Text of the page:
How To Network With Radio People

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Networking with people is scary. Especially when you’re sending a cold email.

But, like a lot of podcast people, I actually get legitimately excited about fielding emails from other people who love radio and would like to connect with me. I get a lot of value out of the experience. It makes me happy to help others! Plus, so many people helped me in the past that I feel a duty to pass that on. And who knows? Maybe you’ll be in a position to give me a job one day :)

So, with all that in mind, I’ve created this resource. I’m sure lots of people will disagree with many of these things — and this is not a be-all-end-all list of concrete rules. It’s just what I tend to look for in people who reach out to me.

Anyway, here’s the list:

Get a reference from someone (if you can).

I’m way more likely to meet up/take a call/answer an email if a friend or colleague of mine vouches for you. It’s always smart to use their name in the subject line, as well, so I immediately make a connection and have a higher desire to open your email. It also takes some of the pressure off.

Keep emails short and scannable.

Like, 1–3 short paragraphs. I want to be able to read your email easily and quickly. You don’t need to tell me your life story — just a short sentence or two will do.

Mention something specific.

That way, I know that you’ve done your research and aren’t just copying/pasting a form email. For example, you could tell me something I liked about a specific technique I did, or ask me a question about how I structured the story. Unless you’re someone like Ira Glass, people probably don’t send a lot of specific fan letters to producers. So you can distinguish yourself by getting me jazzed! (Just make sure not to bullshit the people you reach out to. It’s pretty easy to tell if you’re trying to just get something out of me.)

Have a specific ask.

Why are you reaching out? What do you want? What would you like me to do? I like feeling like I’m helping people, and I think a lot of others do too. So tell me how I can best help you. And be direct about it.

Cater to my schedule.

If you’re interested in chatting with me, offer to meet me in person/do a call at a time/place convenient to me. You’re the one initiating contact and asking me for something, so it’s a nice gesture to offer to cater to me. You can still work things around your own schedule — just be outwardly flexible. Side note: I generally reject offers to buy me a coffee/lunch but I very much appreciate the gesture.


Check your email draft for spelling, grammar, and names. it’s not a big deal if you misspell something but make sure that you’re not using someone else’s name or podcast or anything like that. It’s just not a great look and makes me feel like you didn’t really think this through.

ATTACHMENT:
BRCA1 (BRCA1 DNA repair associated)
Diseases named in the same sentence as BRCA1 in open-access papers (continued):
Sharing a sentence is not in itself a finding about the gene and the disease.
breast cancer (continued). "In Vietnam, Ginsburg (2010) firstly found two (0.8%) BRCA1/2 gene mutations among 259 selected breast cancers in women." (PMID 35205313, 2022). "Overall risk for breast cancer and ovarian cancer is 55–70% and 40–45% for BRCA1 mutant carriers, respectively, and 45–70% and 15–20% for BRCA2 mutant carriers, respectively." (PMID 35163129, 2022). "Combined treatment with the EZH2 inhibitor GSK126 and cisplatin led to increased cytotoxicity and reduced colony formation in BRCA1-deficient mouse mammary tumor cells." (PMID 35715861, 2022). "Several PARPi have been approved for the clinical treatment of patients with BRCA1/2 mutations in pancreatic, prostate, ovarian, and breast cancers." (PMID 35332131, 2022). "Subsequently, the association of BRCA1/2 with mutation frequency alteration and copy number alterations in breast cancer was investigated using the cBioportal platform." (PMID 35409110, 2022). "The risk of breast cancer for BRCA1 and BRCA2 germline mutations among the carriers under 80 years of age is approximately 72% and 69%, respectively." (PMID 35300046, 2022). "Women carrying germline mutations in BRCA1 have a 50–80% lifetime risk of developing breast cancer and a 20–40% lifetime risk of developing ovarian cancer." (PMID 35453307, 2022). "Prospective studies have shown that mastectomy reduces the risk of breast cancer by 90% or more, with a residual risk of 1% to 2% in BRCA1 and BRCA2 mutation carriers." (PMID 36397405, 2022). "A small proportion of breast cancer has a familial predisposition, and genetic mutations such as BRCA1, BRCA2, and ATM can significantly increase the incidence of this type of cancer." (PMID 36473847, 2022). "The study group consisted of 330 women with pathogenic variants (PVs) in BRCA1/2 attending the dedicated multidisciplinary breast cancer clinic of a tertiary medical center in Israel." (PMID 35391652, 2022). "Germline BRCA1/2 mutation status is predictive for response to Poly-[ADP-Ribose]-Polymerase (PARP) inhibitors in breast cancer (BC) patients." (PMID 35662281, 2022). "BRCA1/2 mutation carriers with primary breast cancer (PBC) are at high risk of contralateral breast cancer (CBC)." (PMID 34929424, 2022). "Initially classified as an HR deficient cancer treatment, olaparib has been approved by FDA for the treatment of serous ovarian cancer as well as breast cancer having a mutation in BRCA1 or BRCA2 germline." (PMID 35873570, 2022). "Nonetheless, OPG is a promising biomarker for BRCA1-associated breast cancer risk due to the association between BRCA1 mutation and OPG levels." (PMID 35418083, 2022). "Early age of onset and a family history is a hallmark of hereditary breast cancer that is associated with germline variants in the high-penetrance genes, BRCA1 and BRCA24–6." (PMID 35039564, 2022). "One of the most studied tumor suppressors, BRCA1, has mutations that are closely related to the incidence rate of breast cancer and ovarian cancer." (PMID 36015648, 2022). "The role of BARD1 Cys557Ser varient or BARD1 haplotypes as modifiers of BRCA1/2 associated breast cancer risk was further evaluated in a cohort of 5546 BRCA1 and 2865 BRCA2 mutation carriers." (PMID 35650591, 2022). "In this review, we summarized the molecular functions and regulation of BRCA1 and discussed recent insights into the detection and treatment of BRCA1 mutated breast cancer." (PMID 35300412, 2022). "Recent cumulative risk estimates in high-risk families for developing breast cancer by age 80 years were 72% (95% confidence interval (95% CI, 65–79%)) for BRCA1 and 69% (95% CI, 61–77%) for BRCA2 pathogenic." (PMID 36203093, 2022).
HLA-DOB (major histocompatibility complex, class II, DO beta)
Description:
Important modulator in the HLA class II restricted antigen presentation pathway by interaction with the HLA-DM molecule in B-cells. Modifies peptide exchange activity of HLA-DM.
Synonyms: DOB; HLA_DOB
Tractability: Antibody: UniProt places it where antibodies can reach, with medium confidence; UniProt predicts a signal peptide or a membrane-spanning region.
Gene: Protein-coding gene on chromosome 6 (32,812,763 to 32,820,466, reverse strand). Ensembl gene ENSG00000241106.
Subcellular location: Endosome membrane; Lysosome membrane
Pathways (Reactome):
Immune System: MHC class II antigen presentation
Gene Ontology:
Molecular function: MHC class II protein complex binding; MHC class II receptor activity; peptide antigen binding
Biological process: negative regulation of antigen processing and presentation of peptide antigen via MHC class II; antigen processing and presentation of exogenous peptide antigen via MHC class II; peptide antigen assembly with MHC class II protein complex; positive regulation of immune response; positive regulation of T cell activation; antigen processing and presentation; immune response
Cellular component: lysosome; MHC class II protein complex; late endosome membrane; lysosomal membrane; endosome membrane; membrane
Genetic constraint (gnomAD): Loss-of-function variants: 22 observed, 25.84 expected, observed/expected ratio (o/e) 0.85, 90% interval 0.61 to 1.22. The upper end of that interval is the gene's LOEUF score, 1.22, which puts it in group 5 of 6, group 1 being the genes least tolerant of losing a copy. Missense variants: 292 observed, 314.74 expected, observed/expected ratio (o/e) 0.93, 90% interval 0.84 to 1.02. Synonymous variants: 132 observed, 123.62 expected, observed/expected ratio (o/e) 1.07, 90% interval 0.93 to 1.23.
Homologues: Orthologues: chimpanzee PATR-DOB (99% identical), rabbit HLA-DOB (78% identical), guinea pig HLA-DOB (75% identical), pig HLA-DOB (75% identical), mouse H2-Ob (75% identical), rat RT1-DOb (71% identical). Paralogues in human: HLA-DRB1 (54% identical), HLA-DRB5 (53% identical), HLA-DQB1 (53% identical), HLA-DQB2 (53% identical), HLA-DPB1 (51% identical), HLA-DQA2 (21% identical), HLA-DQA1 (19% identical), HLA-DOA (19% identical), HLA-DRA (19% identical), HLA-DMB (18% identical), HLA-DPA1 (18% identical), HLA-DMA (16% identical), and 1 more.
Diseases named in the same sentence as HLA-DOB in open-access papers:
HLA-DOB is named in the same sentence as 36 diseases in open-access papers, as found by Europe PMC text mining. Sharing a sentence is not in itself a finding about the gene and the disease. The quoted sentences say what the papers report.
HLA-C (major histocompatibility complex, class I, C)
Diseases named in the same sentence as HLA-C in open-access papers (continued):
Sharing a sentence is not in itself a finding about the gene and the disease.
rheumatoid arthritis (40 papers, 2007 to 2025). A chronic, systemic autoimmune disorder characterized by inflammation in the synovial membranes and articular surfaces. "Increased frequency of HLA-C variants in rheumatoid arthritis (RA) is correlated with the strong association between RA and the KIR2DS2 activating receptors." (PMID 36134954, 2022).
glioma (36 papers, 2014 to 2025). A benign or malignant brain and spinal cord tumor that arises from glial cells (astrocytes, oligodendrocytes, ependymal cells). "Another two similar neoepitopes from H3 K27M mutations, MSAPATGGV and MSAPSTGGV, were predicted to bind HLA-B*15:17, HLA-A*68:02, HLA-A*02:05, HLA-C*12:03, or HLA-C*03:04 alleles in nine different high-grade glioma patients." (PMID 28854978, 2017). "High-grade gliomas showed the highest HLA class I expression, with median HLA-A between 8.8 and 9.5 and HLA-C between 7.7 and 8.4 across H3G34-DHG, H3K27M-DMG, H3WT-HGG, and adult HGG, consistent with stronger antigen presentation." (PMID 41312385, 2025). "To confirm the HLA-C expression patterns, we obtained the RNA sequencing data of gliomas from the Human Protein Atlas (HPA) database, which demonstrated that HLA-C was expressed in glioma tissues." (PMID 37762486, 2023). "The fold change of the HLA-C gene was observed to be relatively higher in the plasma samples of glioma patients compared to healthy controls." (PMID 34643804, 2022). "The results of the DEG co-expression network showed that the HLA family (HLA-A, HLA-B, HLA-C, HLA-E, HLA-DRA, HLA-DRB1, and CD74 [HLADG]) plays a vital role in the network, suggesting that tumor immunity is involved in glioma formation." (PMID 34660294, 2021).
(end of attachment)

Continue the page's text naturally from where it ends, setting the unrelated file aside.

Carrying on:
Don’t ask for a job.

I don’t have one to give you, unfortunately! And if I did have one to give you, I’d prefer you went through the proper channels just like everyone else.

Don’t ask me to listen to a piece of yours.

Maybe this is just me, but unless you’re a student or friend of mine, I almost never listen to other people’s stuff, even if it’s short. It’s just so time and labor intensive — it’s quite difficult to take the mental energy to listen to a piece and give solid, detailed feedback. It’s just much easier for me to talk off the cuff for 30 minutes.

Don’t ask for free consulting.

This one is especially for business folks. If you think I’m valuable enough to give you valuable advice about the app you’re working on, why are you valuing that time at zero dollars?

Don’t get upset if I don’t get back to you.

I really try to get back to people in a reasonable amount of time. But sometimes work is crazy or I’m having some difficult personal challenge or I just accidentally archive your email. (This happens frequently for me, even when I’m responding to friends!) Plus, some people just don’t have time or field so many requests or have new babies or whatever that it’s impossible for them to devote extra time. That’s ok! They gotta do them.

Follow up.

That said, please follow up! That demonstrates to me that you’re devoted and have your shit together. Plus, if I did accidentally forget to get back to you, you’ve done me a favor by reminding me. Just wait a week or two. Otherwise, it may come off as pestering.

Ok, keeping all this stuff in mind here’s a sample email that I might send to someone I’d like to connect with:

From: Alex Kapelman
To: John Smith
Subject: Jane Doe Referral — Can I buy you a coffee?

Hi John,

I’m an independent producer who makes a narrative show called Pitch. Jane Doe suggested I reach out to you because I’m interested in learning more about sound design.

I’ve been listening to The John Smith Show for several years — and I’ve read your Transom article, listened to your interview on Tape, and attended your Third Coast talk last year, so I’m already quite familiar with your style and radio origin story. I’d love to be able to ask you some more specific questions about sound design.

Would you be around to grab a coffee in the next week or two? I can meet you at a time/location convenient to you. And if coffee doesn’t work, I’m more than happy to chat on the phone.

Hope we’ll be able to connect!



Like I said, this is just from my own experience, and from what I’ve heard from a lot of others. But I’d love to hear more from others if you have conflicting, supporting, or additional feelings/advice! Just email me: alex AT podcast DOT love.

Alex Kapelman